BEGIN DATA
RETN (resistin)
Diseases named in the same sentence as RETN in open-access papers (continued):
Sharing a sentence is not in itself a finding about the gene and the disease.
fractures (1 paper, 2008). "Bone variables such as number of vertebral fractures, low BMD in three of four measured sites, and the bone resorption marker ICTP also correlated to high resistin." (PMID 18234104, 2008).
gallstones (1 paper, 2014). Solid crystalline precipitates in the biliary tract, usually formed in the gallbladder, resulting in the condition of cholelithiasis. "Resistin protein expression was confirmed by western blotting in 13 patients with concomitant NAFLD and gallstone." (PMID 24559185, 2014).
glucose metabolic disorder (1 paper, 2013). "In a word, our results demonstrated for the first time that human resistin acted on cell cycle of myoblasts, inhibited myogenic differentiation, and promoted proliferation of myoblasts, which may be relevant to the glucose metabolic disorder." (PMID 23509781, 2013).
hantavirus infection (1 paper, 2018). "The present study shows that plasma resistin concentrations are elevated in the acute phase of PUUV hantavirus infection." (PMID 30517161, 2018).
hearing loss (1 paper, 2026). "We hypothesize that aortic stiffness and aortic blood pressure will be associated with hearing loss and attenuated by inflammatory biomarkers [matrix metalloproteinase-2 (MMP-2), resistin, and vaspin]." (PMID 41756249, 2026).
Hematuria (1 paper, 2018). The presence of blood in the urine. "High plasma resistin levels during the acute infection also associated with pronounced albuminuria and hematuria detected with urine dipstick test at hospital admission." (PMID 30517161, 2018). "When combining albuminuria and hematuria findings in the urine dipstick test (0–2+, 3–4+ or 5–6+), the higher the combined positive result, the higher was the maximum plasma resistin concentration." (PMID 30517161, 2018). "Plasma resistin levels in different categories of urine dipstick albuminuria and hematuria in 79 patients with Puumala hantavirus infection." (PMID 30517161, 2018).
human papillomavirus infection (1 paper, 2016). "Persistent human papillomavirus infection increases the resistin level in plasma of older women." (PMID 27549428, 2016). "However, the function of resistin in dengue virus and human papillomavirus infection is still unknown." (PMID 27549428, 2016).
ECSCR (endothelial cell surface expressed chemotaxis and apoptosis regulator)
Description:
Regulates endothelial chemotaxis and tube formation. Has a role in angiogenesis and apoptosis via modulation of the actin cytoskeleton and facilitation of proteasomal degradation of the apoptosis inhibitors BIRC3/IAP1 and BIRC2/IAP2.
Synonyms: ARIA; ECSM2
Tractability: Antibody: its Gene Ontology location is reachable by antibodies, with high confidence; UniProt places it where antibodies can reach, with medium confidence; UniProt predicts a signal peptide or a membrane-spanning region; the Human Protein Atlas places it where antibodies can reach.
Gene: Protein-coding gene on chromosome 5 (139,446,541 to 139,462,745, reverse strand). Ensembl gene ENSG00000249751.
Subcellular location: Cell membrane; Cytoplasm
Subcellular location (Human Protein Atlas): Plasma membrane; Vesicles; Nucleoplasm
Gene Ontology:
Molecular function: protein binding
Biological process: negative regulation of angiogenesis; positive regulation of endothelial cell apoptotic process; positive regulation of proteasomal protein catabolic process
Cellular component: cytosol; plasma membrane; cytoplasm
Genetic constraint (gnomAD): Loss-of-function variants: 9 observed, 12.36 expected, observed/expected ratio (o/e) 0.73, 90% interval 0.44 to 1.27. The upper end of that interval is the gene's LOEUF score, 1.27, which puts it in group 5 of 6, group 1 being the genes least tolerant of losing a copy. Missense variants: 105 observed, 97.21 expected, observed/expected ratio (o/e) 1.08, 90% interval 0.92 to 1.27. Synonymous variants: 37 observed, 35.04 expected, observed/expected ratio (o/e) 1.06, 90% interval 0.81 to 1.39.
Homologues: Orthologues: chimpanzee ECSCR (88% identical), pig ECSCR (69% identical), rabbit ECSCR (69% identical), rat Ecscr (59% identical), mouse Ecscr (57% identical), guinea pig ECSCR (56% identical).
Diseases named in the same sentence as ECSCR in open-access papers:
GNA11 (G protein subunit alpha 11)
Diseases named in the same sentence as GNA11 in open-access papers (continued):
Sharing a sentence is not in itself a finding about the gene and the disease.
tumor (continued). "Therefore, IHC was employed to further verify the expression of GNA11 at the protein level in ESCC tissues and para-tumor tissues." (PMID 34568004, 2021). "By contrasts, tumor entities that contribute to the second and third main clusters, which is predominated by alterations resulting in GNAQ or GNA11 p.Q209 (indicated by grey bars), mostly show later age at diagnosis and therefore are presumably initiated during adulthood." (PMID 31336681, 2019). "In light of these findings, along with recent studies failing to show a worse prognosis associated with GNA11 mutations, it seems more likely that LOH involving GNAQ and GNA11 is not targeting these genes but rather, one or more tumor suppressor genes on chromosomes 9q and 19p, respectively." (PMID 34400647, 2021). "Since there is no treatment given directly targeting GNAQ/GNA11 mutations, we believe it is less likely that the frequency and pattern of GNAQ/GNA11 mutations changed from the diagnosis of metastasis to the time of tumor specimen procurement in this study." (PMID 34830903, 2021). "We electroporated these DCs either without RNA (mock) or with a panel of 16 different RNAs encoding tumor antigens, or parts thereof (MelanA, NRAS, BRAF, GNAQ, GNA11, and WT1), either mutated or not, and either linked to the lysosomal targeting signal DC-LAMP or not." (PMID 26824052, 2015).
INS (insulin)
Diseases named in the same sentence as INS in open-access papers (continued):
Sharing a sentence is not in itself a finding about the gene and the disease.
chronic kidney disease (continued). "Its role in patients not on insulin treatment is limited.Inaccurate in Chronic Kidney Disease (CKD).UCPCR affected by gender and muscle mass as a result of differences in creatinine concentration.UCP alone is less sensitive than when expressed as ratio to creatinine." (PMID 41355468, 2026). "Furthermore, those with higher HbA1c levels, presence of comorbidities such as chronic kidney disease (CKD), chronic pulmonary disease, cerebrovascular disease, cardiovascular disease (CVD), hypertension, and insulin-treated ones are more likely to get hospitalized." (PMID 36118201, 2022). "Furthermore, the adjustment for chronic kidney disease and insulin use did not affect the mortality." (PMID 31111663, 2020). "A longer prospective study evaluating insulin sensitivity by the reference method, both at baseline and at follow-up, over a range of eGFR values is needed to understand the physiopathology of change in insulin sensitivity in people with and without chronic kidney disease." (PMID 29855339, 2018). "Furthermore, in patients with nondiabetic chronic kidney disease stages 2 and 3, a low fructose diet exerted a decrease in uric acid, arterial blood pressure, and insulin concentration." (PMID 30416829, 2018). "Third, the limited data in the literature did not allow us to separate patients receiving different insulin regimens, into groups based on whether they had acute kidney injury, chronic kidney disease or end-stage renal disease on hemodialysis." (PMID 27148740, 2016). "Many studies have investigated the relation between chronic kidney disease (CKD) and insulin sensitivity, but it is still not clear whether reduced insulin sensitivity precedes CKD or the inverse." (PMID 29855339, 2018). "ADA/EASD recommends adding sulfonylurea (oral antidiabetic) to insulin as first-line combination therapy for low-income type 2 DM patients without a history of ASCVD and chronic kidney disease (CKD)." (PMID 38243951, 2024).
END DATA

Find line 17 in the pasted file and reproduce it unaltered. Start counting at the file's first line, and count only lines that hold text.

Subcellular location: Cell membrane; Cytoplasm